Also very tight hinges hung off of a good sub spar.
You forgot the reinforcing steel lattice filled in with high yield concrete....

I can just imagine that you're 110% right on the need for a very tight control system. Yet one with no sticktion either. Too tight with sticktion to fight would be just as bad as a setup with some slop.

I don't know if there are many screw jack style setups around but I do agree that either a screw jack or a closed loop sail winch style setup would be pretty well mandatory from a standpoint of durability.

By the way Herk, in your first post you said "like a thermal sailplane". I took this to mean that you mean it for thermal flying and not slope flying. Is this the case?

Something to watch for that I've seen in writeups on plank style wings is pitch oscillation damping issues that occur on examples with higher aspect ratios. But I don't recall if they were heavy slope flying models or if this occurred with lighter designs intended for thermal flying. I'd GUESS that it would be more of an issue on a heavy all sheeted slope model. But I can't recall. I do recall that the models that seemed to have this issue and wrote about it all had rather long fuselages. It's something that would be worth looking into though.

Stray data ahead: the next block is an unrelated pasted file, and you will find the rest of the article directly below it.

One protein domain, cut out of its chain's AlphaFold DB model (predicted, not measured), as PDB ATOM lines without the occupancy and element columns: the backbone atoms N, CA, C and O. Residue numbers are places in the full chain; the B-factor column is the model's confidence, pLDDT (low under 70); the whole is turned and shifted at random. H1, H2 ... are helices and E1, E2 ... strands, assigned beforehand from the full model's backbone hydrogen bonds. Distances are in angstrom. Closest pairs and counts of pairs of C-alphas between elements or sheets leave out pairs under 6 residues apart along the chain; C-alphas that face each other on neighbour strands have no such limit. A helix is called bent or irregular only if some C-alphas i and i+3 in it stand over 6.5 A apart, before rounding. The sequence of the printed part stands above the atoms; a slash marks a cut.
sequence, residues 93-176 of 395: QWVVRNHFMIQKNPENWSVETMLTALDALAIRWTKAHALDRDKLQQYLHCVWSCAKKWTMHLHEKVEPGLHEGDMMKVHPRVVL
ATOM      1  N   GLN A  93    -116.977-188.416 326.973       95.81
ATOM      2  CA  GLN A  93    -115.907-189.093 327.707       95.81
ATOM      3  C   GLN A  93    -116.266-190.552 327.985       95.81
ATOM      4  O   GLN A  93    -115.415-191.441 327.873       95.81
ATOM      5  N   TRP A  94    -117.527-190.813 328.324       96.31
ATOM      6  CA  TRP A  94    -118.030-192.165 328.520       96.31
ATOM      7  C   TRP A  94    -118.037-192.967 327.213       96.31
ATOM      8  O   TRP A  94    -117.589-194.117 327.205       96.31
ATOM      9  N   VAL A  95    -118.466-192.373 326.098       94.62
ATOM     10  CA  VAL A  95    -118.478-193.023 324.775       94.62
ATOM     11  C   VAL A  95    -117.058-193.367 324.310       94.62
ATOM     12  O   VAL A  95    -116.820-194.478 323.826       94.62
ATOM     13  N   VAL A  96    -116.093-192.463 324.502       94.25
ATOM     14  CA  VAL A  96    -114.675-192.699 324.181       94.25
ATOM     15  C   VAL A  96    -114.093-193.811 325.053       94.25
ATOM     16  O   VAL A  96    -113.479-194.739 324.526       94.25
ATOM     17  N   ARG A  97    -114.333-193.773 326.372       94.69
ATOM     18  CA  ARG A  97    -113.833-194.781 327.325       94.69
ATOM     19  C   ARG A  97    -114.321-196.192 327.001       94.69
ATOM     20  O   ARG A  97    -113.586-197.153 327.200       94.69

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Old Jan 03, 2016, 01:54 PM
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Quote:
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had rather long fuselages.
It's a given that a plank with a skinny wing will be twitchy in pitch. If there were only some way to dampened that behavior. You've got it Bruce. Inertia dampened. I like the idea of a small trim ballast box at the nose and at the tail.

The only sticktion could be in the hinges. I like a live Kevlar hinge.

I remember with my Alula, I'd adjust CG with just 3 BBs in the short nose.
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Old Jan 03, 2016, 02:06 PM
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Is it just me? Does the idea of flying a high AR plank slowly seem highly unlikely. I have all sorts of problems when trying to fly slow and always just feed in more speed to solve whatever is happening. It is the universal fix and I use it all the time.

Maybe a bottom flap at the spar line would be just the ticket for landing.

Here's an offer for you Herk. I'll give you a dollar, that's a whole dollar, if you can float this thing in to final flare and hand catch.